Students protest as National Assembly fails to pass Anti-Sexual Harassment Bill


The National Assembly’s refusal to enact the “Prevention, Prohibition and Redress of Sexual Harassment in Tertiary Educational Institutions Bill, 2019” has been condemned as the “epic of injustice” by a group of Nigerian students.

The more than 1,000 students claimed that sexual harassment in schools was “a core problem and setback for educational development in Nigeria” in a statement made available to journalists on Wednesday. However, they also claimed that their investigations suggested that Muhammadu Buhari’s administration had not advanced the Bill to the presidency before he left office.

They recommended that the current administration take the necessary action to safeguard students’ dignity.

Among the students who endorsed the statement were Adedoja Oluwatobi Emmanuel (University of Lagos); Princess Deborah Omosuyi (UNILAG); Ayodele Ayishat Ajoke (University of Ilorin); Idoko Felicia Ehicohwoicho (University of Abuja); and Enahoro Osadebhamie Emmanuella (Caleb University).

Others were Faidat Balogun (Noble Heart Children Foundation); Olajide Oluwaseun (Yaba College of Technology); Omem Tusuro Dilli (Federal University Wukari, Taraba State); Abdullahi Ikimot (Federal University Oye Ekiti); Latifat Akinyemi (Al-Hikmah University, Ilorin); Ayodele Salaudeen (University of Ibadan); Aduloju Oluwanifesimi )Obafemi Awolowo University, Ile-Ife) and Akinlabi Abosede Marvellous (Federal Polytechnic Ilaro, Ogun State)

The aggrieved students had in a petition to the Deputy Senate President, Senator Ovie Omo-Agege demanded the facilitation of the passage of the Bill.

The statement reads, “It is, however, unfortunately, been long overlooked in terms of an enduring long-term solution. It is a great concern that this Bill has been abandoned and the current administration should do the needful to protect the dignity of students. We were worried that the Deputy Senate President has not been able to follow through with this very important bill.

“Reports show that the Presidency has not received this Bill. According to a 2018 World Bank Survey, 70 per cent of female graduates from Nigerian tertiary institutions had been sexually harassed in school.

“The Senate reintroduced the sexual harassment Bill in 2019 and later passed it. However, as of today, the National Assembly has failed to do the needful to transmit the Bill to Mr President. The implication of this is that if it’s not passed during this 9th Assembly, the Bill has to be reintroduced fresh during the 10th Assembly.

“The Senate at its plenary session of Tuesday, July 7 2020 passed the Sexual Harassment Bill, 2020 (SB 77) which seeks to prevent, prohibit and redress the sexual harassment of students in tertiary educational institutions. The Bill was sponsored by Senator Ovie Omo-Agege in 2019 with 106 co-sponsors.”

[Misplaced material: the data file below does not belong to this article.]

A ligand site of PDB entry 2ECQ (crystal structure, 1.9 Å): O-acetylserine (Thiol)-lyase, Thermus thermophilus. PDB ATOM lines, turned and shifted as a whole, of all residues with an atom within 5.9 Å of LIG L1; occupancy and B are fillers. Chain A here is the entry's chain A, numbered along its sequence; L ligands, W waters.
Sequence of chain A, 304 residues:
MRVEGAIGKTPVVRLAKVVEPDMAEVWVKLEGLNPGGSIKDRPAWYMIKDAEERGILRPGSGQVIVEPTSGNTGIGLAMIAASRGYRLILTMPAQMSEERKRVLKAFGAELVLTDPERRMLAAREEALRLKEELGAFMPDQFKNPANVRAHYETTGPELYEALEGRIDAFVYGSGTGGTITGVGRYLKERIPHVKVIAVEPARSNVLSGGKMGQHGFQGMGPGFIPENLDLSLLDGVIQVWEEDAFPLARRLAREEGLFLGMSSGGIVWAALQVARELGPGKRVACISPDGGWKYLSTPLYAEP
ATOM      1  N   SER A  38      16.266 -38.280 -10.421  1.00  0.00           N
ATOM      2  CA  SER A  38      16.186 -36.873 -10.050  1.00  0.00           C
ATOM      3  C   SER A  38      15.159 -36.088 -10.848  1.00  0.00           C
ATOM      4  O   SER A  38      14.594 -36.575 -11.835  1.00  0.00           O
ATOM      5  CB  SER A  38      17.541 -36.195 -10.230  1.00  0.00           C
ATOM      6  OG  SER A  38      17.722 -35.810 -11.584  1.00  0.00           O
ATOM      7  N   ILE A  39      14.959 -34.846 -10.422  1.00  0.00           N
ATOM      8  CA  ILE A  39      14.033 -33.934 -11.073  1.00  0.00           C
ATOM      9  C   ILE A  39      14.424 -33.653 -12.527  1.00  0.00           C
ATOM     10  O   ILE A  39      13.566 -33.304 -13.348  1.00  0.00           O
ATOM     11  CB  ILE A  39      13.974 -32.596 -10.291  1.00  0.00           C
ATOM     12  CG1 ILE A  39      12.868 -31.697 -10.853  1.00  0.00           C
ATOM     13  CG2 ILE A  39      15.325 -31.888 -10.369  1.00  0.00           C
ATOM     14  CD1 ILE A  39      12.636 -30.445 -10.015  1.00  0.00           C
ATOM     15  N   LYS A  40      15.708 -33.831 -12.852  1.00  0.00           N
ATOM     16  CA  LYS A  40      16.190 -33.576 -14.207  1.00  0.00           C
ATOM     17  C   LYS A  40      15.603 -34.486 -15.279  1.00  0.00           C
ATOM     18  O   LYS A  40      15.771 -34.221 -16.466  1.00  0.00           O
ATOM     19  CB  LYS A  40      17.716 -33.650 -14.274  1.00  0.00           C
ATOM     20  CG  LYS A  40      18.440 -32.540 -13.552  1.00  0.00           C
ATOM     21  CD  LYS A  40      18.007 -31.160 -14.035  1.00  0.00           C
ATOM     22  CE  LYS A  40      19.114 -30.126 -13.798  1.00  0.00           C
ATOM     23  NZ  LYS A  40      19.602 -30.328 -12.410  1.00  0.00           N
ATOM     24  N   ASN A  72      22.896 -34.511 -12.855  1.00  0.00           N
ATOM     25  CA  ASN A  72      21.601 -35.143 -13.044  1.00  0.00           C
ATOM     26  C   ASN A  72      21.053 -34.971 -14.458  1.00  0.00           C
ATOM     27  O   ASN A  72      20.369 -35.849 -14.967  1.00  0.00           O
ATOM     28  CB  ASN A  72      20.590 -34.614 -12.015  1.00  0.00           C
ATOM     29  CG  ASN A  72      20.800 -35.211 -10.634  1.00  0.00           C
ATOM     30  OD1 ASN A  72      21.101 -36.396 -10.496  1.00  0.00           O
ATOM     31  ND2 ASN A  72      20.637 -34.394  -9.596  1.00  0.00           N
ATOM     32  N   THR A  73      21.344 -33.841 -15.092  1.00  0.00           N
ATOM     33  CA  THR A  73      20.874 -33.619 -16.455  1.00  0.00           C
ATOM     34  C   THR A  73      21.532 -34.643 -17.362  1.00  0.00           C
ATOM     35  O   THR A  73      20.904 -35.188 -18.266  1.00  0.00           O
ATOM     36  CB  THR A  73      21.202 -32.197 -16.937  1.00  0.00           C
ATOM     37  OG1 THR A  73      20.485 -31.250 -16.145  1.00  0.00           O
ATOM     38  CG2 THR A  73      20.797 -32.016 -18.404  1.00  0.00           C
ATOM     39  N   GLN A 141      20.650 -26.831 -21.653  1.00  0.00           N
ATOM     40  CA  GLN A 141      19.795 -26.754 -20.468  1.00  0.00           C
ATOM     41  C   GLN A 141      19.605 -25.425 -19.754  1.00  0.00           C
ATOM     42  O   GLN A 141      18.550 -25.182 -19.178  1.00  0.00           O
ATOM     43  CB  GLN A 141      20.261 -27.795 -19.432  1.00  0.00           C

The Bill was passed in order to uphold ethical standards, the sacredness of the student-educator fiduciary relationship of authority, dependence, and trust, and respect for human dignity in tertiary educational institutions. It includes provisions for student protection from sexual harassment by educators in tertiary educational institutions, prevention of student sexual harassment by educators in tertiary educational institutions, and resolution of complaints of such behaviour.

The Violence Against Person Prohibition Act 2015, often known as the VAPP Act, was signed two days before President Goodluck Jonathan’s administration came to an end, and the students urged the National Assembly to take action to forward the bill to the president. We anticipate that the government will leave behind a strong legacy to help students achieve their educational aspirations.

They called on the Presidency and National Assembly to save students from continued violation of their bodily integrity.

They stated that “Sexual harassment has become a plague around the world, with women at the receiving end. As a women’s rights and civil society organization, WARDC released a research report which confirmed that sexual harassment has become a big menace in higher institutions. It has become very imperative to halt the worrisome trend.

“WARDC and Women at Risk International Foundation partners under the EU/UN Women Spotlight Initiative have been working with students and institutions across the country to ensure the school is safe.

“This Bill has been held back by the National Assembly for too long, thereby enabling sexual predators in Tertiary Institutions. Tertiary Institutions should be safe for all and we appreciate the commitment by the government to supporting the Bill up to the third reading and passage.”